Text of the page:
[PD] DIY GSoC: getting those projects done

Mathieu Bouchard matju at artengine.ca
Thu Mar 26 15:42:25 CET 2009

On Thu, 26 Mar 2009, Jonathan Wilkes wrote:
> --- On Wed, 3/25/09, Mathieu Bouchard <matju at artengine.ca> wrote:
>> I mean, what do you do with a language that has no builtin [demux] 
>> (that's called an if-else anywhere else)
> Does [expr~ if ( $f2 == 0, $v1, 0 ); etc.] fill that role?

When processing just pd signals, a real conditional execution is done by 
[switch~] or [block~] and can only be applied on full subpatches. The 
[expr~ if] does compute both clauses of the "if", and then discards one of 
the results. This means that if a clause whose result gets discarded would 
cause an error, it will. The only difference between that and just 
multiplying one of the results by 0, is when one of the clauses is 
"infinite" or "NaN", then multiplying it by 0 won't cancel it. And then, 
that if() can only happen inside of [expr~]'s world, and so has no direct 
impact on other objects.

But I was more thinking of the message-system. In that case, [spigot] is 
an if-statement in which execution is really conditional: a "block of 
code" being a connection from an outlet to a bunch of objects that do 
something when you send them a message, then [spigot] decides whether 
something happens or not, in a generic way. [select], [route] and [moses] 
are special-case if-statements.

The if-else statements require a pair of [spigot]s and a [==]. This could 
be put in an abstraction, a total of six objects, and named demux2.pd or 
spigot2.pd, but no, Pd bundles absolutely no abstractions, and though the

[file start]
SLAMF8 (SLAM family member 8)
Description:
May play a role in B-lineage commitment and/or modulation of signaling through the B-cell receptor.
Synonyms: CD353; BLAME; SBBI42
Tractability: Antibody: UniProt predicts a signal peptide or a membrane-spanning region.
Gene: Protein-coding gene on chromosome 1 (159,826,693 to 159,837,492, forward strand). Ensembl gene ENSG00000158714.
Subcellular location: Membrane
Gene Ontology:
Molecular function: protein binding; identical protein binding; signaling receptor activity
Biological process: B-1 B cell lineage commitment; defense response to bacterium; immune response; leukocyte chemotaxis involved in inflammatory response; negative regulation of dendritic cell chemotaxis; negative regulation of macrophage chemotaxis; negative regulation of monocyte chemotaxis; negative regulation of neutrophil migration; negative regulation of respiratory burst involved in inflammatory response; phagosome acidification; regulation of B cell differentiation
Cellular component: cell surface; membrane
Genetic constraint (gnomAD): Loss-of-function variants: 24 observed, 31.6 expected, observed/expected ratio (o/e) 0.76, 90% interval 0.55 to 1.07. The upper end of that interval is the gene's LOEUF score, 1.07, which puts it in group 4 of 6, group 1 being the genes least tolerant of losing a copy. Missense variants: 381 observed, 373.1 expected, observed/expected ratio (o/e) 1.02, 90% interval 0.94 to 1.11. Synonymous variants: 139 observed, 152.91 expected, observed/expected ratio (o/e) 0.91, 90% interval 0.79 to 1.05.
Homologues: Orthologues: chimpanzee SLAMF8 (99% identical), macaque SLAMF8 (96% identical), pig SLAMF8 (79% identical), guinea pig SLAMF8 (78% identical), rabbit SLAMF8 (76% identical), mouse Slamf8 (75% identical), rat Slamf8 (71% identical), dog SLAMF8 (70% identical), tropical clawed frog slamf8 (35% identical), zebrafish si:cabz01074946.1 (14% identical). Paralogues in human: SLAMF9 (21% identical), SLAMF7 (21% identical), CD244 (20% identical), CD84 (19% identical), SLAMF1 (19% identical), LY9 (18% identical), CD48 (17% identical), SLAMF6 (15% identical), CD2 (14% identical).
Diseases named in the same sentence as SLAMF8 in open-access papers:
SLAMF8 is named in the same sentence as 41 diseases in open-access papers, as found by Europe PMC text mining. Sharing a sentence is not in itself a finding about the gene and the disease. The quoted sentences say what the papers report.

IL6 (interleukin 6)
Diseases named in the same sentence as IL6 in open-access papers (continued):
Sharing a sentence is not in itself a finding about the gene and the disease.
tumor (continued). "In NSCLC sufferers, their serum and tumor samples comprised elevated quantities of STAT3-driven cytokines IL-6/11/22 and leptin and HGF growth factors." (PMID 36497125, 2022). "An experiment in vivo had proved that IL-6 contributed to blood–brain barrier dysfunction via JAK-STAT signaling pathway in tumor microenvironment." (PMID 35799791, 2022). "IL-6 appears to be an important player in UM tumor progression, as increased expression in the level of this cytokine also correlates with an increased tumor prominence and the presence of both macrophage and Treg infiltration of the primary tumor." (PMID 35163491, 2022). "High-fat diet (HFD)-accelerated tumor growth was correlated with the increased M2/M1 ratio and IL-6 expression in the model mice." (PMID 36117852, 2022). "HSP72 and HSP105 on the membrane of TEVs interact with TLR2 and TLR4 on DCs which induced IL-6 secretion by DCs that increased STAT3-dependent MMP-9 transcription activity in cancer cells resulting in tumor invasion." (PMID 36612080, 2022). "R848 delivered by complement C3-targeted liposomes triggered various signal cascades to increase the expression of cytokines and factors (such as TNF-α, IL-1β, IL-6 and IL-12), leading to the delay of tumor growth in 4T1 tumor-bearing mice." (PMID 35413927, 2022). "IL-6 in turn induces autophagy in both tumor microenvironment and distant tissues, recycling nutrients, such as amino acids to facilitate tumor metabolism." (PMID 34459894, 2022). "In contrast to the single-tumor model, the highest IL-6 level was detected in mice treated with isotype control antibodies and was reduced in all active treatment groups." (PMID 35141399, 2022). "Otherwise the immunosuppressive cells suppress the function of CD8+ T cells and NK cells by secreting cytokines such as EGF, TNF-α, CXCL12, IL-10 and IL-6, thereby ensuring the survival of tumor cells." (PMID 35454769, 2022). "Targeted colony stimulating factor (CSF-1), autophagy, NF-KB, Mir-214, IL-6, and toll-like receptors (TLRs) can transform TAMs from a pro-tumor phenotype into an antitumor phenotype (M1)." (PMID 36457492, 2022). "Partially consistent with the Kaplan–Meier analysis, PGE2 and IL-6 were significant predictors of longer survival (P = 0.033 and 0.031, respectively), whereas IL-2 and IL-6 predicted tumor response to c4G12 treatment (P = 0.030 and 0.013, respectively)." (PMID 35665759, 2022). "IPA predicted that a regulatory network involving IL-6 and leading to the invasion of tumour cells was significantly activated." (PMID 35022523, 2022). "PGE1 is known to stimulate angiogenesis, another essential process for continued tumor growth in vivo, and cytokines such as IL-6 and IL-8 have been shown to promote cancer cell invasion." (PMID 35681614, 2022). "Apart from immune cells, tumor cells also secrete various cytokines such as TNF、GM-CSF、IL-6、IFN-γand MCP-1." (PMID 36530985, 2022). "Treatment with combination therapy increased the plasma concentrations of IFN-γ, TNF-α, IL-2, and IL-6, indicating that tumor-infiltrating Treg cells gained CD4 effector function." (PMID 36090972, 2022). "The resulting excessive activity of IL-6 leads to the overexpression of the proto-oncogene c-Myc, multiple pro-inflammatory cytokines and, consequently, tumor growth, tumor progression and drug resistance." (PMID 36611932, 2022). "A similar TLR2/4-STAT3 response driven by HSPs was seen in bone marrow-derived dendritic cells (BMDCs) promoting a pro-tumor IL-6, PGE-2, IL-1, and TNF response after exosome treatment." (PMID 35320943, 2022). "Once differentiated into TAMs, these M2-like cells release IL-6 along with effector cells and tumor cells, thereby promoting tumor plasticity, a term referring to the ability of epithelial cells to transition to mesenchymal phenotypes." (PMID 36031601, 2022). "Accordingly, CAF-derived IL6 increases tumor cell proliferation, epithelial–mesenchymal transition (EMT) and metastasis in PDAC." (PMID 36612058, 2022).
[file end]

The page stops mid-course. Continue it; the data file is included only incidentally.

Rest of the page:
code for this very common case is just a few lines away from [spigot], Pd 
is still without it.

> (If so, it certainly strengthens your following point.)
>> , in which hot-vs-cold is troublesome (else [expr] wouldn't be *so* 
>> attractive), etc.

No, this was about how [expr] can be a replacement for even a small 
network of objects. If you make an abstraction that does 
($f1-$f2)*($f5-$f4)/($f3-$f2)+$f4, with just [+] [-] [*] [/] for example, 
then if you change some things in the cold inlets, the changes might not 
propagate to the bottom. This means you have to add a [pack 0 0 0 0 0] of 
the whole thing and [unpack 0 0 0 0 0] to ensure every hot-inlet is 
retriggered in the proper order. Actually, in this pack/unpack dance, 
maybe you can skip the hot-inlet of the abstraction (?), but apart from 
that, you're pretty stuck using pack/unpack if you want life to be simple. 
Else you can weave a mess of [t b f] objects like a spider on caffeine. 
That's what I mean.

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| Mathieu Bouchard - tél:+1.514.383.3801, Montréal, Québec

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